The Italian pastry, A long and sweet story

 

The Italian desserts are numerous and beloved inside and outside our borders. Today each city or region has its typical sweet, more or less popular, that does not give any visitor to taste if he gets the chance. Products so popular not just happen, but are the result of a rich and peculiar tradition that has strong roots in the distant past. Italian Traditions will tell you the long and successful history of confectionery art in our BelPaese.

Were the ancient Romans, on emulation of the Greeks, to import in Italy bakery as art and craft, producing simple sweet breads at first with the function of votive offerings, then experiencing more and more complicated recipes, such as a primitive puff pastry , the ancestor of the pudding and the precursor of the beignet. The ingredients were still quite simple and poor: eggs, wheat flour or oats, milk, honey, wine, almonds, dates, figs, quince, walnuts and soft cheeses. Then with time, the common people began to eat sweet seeds, such as carnelian, hazelnuts, walnuts, flat bread with figs and "obleidos", waffles similar to our biscuits, cooked at the time and frequently smeared with honey.

It was then the Arabs, invaders of Sicily and skilled confectioners, to introduce in the Italian peninsula not only the cultivation of sugar cane, but also new dessert recipes, such as the ancestors of cassata and sorbet, not forgetting ice cream, which since then was a huge success, spreading from Sicily. Moreover, after the year one thousand, once again under the Arab influence, sweets were enriched with spices, spirits and citrus aromas. From Century XIII and XIV they became fundamental steps towards the concept of bakery in the sense common today, thanks to flourishing commercial traffic outside our borders that led some basic ingredients to the noble courts. In cookbooks of the period appear a lot of cinnamon, vanilla, pepper and saffron, while sugar remained for a long time a rare and precious ingredient. Among the most popular sweets of this period there are pancakes, little marzipan biscuits and gingerbread, mostaccioli and nougat.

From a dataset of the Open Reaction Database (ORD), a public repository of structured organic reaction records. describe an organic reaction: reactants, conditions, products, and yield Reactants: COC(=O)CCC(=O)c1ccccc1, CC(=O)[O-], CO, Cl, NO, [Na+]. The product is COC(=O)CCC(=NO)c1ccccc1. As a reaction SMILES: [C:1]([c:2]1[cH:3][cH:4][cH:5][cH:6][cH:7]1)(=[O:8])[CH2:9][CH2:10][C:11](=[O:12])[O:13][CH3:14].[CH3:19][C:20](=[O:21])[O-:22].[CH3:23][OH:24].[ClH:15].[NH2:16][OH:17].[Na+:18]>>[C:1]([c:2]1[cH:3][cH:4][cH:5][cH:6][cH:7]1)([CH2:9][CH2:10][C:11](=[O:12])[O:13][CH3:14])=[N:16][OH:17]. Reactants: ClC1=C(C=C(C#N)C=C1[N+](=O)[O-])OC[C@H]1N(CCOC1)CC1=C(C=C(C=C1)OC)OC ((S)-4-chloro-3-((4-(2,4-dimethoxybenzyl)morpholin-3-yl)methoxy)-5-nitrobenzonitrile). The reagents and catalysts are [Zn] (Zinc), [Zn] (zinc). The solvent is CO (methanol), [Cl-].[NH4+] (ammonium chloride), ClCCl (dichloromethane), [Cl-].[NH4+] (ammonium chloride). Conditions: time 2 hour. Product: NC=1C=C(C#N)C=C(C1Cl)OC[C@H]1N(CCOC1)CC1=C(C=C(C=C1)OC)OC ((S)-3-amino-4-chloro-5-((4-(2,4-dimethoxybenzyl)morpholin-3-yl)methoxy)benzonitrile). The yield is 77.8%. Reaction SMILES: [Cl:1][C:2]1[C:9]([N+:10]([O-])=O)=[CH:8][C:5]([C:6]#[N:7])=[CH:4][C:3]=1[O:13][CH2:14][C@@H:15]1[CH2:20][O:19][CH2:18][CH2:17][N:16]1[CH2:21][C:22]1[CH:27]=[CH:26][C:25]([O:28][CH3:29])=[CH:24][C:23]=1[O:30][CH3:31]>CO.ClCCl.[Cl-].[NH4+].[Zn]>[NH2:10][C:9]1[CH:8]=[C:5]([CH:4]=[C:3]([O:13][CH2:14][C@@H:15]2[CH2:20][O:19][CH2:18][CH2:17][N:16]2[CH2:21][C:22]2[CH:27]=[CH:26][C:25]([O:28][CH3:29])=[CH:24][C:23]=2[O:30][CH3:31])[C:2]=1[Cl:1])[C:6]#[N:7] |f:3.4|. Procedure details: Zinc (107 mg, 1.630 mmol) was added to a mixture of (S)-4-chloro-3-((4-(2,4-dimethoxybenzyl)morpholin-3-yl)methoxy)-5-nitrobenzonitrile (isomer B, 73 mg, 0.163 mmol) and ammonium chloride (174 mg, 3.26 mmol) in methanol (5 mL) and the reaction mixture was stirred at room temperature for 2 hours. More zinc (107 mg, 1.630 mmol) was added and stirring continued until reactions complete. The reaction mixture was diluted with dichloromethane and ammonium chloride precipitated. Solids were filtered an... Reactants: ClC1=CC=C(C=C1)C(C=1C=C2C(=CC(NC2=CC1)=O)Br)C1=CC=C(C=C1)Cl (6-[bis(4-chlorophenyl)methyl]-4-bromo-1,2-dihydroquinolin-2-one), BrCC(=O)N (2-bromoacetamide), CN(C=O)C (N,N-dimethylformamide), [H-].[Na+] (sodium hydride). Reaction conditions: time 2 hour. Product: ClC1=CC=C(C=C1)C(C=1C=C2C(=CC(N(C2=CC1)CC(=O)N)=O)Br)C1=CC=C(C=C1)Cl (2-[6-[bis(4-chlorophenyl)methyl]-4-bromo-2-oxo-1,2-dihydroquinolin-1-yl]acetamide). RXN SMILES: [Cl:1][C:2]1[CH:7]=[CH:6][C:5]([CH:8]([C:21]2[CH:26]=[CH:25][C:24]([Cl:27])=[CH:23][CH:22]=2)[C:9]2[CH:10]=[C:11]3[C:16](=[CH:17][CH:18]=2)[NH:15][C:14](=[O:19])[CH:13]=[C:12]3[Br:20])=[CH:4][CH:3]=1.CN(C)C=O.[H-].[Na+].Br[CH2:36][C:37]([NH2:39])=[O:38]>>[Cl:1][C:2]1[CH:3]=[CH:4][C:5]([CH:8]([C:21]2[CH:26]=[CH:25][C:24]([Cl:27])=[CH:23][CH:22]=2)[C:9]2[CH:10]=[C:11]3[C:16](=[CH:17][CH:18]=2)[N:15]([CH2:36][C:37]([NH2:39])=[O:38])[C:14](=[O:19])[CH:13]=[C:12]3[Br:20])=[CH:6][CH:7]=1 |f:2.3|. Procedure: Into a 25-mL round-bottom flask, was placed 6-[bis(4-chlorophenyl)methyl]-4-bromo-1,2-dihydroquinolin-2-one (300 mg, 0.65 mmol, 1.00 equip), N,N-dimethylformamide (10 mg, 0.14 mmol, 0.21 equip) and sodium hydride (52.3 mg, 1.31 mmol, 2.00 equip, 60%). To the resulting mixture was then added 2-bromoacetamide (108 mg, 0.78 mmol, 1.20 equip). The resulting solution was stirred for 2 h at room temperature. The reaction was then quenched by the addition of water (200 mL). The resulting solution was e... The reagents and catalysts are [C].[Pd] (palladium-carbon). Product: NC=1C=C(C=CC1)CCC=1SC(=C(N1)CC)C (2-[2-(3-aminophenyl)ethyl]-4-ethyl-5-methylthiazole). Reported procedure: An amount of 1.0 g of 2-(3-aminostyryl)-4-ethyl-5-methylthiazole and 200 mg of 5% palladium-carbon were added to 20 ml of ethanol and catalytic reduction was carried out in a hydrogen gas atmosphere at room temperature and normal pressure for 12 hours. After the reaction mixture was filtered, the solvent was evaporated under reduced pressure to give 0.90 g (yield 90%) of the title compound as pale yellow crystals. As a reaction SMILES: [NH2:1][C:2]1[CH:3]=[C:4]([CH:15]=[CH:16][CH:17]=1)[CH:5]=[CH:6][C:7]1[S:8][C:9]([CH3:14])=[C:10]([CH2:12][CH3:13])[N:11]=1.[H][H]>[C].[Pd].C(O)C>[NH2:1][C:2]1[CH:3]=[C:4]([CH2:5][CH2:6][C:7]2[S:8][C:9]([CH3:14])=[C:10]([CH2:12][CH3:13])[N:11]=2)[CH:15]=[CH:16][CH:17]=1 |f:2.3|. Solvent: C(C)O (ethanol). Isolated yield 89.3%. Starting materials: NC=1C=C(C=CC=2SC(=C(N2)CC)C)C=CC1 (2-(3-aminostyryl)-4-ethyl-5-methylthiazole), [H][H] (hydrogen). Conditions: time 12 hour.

From the Renaissance onwards, thanks to the increasing of sugar availability, they spread the realization and consumption of creams, chocolates, shortbread and puff pastries and, next to the luxury bakery, flourished popular cakes and regional specialties, many of which remained until modern times. Among these, we find mandorlato of Benevento, pignolate of Messina, various panforti, gingerbread, pangialli, pan nociati, buccellati of Lucca, brassadelle of Emilia, "cuddura" and cannoli from Sicily, nougats and the likely precursor of panettone.

It is only since the end of the seventeenth century that made their appearance cakes in the modern sense, at first with butter-based doughs and then, between eighteenth and nineteenth centuries, made with eggs and chocolate, too, and began to catch on the art of confectionery decoration. With the rise of industrialization bakery products ceased to be a commodity only luxury and began to appear daily on the table for everyone, regardless of social class they belong to. In general cakes and sweets became mass products with behind a long and established tradition, which means that, even today, the Italian bakery art is known and required everywhere.